Many people who deal with these challenges eventually seek help from therapists or support groups. But even if you’re not dealing directly with BPD, you’ve likely experienced similar patterns in your intimate relationships. So please try not to beat yourself up too hard. You haven’t failed; you’ve just made choices you probably wish you hadn’t made. Now it’s time to move forward and start living your best life.
Can A Borderline Stop Cheating?
While BPD can’t be prevented, it is possible to significantly reduce its risk factors. With effective therapy, medication management and lifestyle changes, people with BPD can improve their overall well-being and manage their condition effectively. One way to do this is to develop skills to cope better with stressful events, negative thoughts and urges.
Learning coping mechanisms, problem-solving techniques, and ways to calm oneself down can reduce the likelihood of acting upon temptations to engage in unhealthy behaviors. Another strategy involves identifying triggers and developing strategies to prevent them. For example, avoiding alcohol and drugs before going out with friends can help minimize temptation.
By limiting access to places where substances are commonly used, addicts can cut back on cravings and potentially save their lives. Similarly, cutting ties with old romantic partners can create a distance that reduces loneliness and provides relief from boredom. Lastly, keeping a journal can provide insight into triggers and allow you to identify warning signs.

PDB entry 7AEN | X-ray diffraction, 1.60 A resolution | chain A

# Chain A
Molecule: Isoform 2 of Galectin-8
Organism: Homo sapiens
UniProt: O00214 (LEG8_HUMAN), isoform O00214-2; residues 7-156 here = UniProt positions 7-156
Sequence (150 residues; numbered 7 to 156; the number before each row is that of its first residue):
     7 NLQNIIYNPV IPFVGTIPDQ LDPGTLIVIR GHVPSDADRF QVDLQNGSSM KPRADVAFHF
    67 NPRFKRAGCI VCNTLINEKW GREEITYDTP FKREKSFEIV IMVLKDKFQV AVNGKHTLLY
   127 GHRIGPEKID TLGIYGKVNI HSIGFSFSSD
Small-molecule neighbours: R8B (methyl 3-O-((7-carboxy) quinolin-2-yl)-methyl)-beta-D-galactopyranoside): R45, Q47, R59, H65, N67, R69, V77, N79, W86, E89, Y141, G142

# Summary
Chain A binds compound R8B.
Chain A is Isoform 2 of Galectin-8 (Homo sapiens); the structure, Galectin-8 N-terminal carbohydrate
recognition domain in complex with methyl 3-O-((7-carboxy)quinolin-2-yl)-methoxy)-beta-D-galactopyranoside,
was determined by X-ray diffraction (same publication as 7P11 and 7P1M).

Once identified, you can work towards changing your behavior accordingly. Above all, trust your intuition. Don’t ignore uncomfortable feelings or impulses that tell you to step away from potential danger.
As difficult as it may be, facing reality head-on and working through your fears can enhance your ability to live authentically and open yourself up to love.
Even if you don’t fully resolve the underlying causes of your struggles, acknowledging your vulnerabilities can help you accept yourself unconditionally. Ultimately, it allows you to build confidence and strength. Just ask anyone who survived cancer or heart disease. Their stories demonstrate that recovery is possible despite seemingly insurmountable odds. Take comfort in knowing that you can survive anything life throws at you. No matter how bad things look now, you deserve happiness and fulfillment. Your journey starts today.
Can BPD be faithful?
BPDs can be very faithful and loyal partners. However, like anyone else, they can cheat in an unhappy or abusive relationship. If you are concerned about your partner’s fidelity, you must talk to them about your concerns and get help from a therapist or counselor to address any trust issues you may have.
Are BPDs codependent?
People with Borderline Personality Disorder (BPD) are not necessarily codependent, but there is a strong correlation between the two disorders. Codependency is when someone has an unhealthy relationship with another person and is overly reliant on them for their emotional needs. This can often lead to Codependent Personality Disorder (CPD), which is when someone cannot function without the other person in their life. People with BPD often have codependent relationships because they fear abandonment.